If sweat beads on your face and streams off in drops, you have a condition called craniofacial hyperhidrosis, which means excessive sweating of the face and head. Facial sweating, particularly to this extreme, can be stressful, embarrassing, and disruptive to your life. Here's what you need to know if you have excessive sweating on your face and/or head.
Full medical assessment by your primary care provider
Craniofacial hyperhidrosis can be caused by a number of different things, including genetics, hormone imbalance, medication, obesity, and by neurologic and dermatologic syndromes. It's important to consider that when you have an area of your body that sweats profusely, it can be a sign that your body's autonomic system is compromised in some way.
Your autonomic systems are brain and nervous system that control everything your body should be doing to keep your organs functioning and your body alive. Sometimes, conditions that disrupt the autonomic systems are progressive in nature, such as syringomyelia. Today, it could be causing excessive sweating in your face. In the future, however, it could cause your bladder to dysfunction. Or your heart.
Because of this, it is crucial for you to seek a full medical assessment to determine the cause of your excessive facial sweating. When something causes the excessive sweating, it's called secondary hyperhidrosis. If nothing is found to cause the sweating, it's called primary hyperhidrosis.
Treatment for excessive sweating by specialists
If your primary care physician finds that a medical condition is causing your hyperhidrosis, you'll need to be treated for that condition first and foremost, especially if the medical condition is serious in nature. Depending on the treatment for your underlying condition, your physician may recommend treating your facial sweating now or waiting until later after your primary medical condition has been treated.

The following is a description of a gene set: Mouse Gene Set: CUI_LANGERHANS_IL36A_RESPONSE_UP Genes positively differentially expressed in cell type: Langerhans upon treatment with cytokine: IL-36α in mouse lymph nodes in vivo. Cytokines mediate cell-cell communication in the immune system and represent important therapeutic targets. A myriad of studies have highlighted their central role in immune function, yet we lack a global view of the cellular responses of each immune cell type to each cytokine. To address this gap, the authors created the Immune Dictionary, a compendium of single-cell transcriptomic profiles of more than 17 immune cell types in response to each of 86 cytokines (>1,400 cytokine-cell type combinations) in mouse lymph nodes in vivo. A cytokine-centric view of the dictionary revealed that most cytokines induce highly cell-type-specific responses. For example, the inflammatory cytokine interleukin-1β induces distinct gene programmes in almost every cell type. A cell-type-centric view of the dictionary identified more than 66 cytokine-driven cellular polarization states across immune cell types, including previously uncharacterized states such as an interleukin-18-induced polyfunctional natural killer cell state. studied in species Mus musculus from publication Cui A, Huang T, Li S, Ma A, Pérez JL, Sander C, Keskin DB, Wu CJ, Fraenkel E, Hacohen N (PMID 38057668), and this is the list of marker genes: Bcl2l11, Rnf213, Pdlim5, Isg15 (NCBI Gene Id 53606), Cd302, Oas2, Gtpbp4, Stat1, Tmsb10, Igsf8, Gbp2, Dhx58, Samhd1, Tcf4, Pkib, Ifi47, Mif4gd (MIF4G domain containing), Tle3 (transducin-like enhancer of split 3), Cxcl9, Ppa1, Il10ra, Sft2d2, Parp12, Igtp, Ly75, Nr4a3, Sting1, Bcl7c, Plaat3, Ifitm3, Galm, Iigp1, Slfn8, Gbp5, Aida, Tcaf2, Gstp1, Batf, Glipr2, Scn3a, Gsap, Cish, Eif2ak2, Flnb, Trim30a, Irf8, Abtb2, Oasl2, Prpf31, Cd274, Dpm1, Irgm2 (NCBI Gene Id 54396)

When you are ready to begin treating your hyperhidrosis, you'll need to incorporate a comprehensive treatment plan into your life, which can include vitamin and mineral supplementation from a nutritionist and Botox injections from a dermatologist. Botox injections into the facial muscles have been found to be effective in reducing perspiration in the immediate area.
As with many medical conditions that are referred to specialists, it is important to utilize your primary care physician as a case manager so he or she is aware of the treatments you undergo through a dermatologist, a nutritionist, and any other medical specialist you are referred to. This can be done by asking the specialists to provide your primary care physician with documentation of each appointment. To learn more, contact a clinic like Jordan Valley Dermatology.